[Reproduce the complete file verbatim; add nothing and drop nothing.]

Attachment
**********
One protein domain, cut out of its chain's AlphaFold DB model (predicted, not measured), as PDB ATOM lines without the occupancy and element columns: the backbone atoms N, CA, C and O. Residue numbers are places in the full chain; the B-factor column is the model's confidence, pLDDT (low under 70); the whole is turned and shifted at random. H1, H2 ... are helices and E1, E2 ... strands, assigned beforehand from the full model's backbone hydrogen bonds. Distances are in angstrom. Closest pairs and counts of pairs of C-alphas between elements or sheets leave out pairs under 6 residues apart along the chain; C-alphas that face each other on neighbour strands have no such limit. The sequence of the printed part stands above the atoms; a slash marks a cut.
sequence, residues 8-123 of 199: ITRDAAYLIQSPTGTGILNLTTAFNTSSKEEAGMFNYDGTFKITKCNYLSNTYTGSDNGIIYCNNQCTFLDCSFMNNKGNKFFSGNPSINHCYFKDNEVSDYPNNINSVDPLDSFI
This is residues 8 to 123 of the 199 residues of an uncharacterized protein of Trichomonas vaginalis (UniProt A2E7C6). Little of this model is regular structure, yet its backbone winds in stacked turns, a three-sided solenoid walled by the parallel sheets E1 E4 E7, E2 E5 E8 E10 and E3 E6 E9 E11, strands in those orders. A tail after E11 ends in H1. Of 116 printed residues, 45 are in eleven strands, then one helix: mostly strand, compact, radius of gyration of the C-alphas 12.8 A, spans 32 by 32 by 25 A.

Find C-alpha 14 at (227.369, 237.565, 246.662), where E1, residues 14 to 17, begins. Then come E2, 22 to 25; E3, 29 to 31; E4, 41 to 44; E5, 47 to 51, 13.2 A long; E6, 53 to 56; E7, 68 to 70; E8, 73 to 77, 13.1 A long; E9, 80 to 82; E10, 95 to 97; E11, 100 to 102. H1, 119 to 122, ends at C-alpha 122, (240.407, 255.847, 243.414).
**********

One protein domain, cut out of its chain's AlphaFold DB model (predicted, not measured), as PDB ATOM lines without the occupancy and element columns: the backbone atoms N, CA, C and O. Residue numbers are places in the full chain; the B-factor column is the model's confidence, pLDDT (low under 70); the whole is turned and shifted at random. H1, H2 ... are helices and E1, E2 ... strands, assigned beforehand from the full model's backbone hydrogen bonds. Distances are in angstrom. Closest pairs and counts of pairs of C-alphas between elements or sheets leave out pairs under 6 residues apart along the chain; C-alphas that face each other on neighbour strands have no such limit. The sequence of the printed part stands above the atoms; a slash marks a cut.
sequence, residues 8-123 of 199: ITRDAAYLIQSPTGTGILNLTTAFNTSSKEEAGMFNYDGTFKITKCNYLSNTYTGSDNGIIYCNNQCTFLDCSFMNNKGNKFFSGNPSINHCYFKDNEVSDYPNNINSVDPLDSFI
This is residues 8 to 123 of the 199 residues of an uncharacterized protein of Trichomonas vaginalis (UniProt A2E7C6). Little of this model is regular structure, yet its backbone winds in stacked turns, a three-sided solenoid walled by the parallel sheets E1 E4 E7, E2 E5 E8 E10 and E3 E6 E9 E11, strands in those orders. A tail after E11 ends in H1. Of 116 printed residues, 45 are in eleven strands, then one helix: mostly strand, compact, radius of gyration of the C-alphas 12.8 A, spans 32 by 32 by 25 A.

Find C-alpha 14 at (227.369, 237.565, 246.662), where E1, residues 14 to 17, begins. Then come E2, 22 to 25; E3, 29 to 31; E4, 41 to 44; E5, 47 to 51, 13.2 A long; E6, 53 to 56; E7, 68 to 70; E8, 73 to 77, 13.1 A long; E9, 80 to 82; E10, 95 to 97; E11, 100 to 102. H1, 119 to 122, ends at C-alpha 122, (240.407, 255.847, 243.414).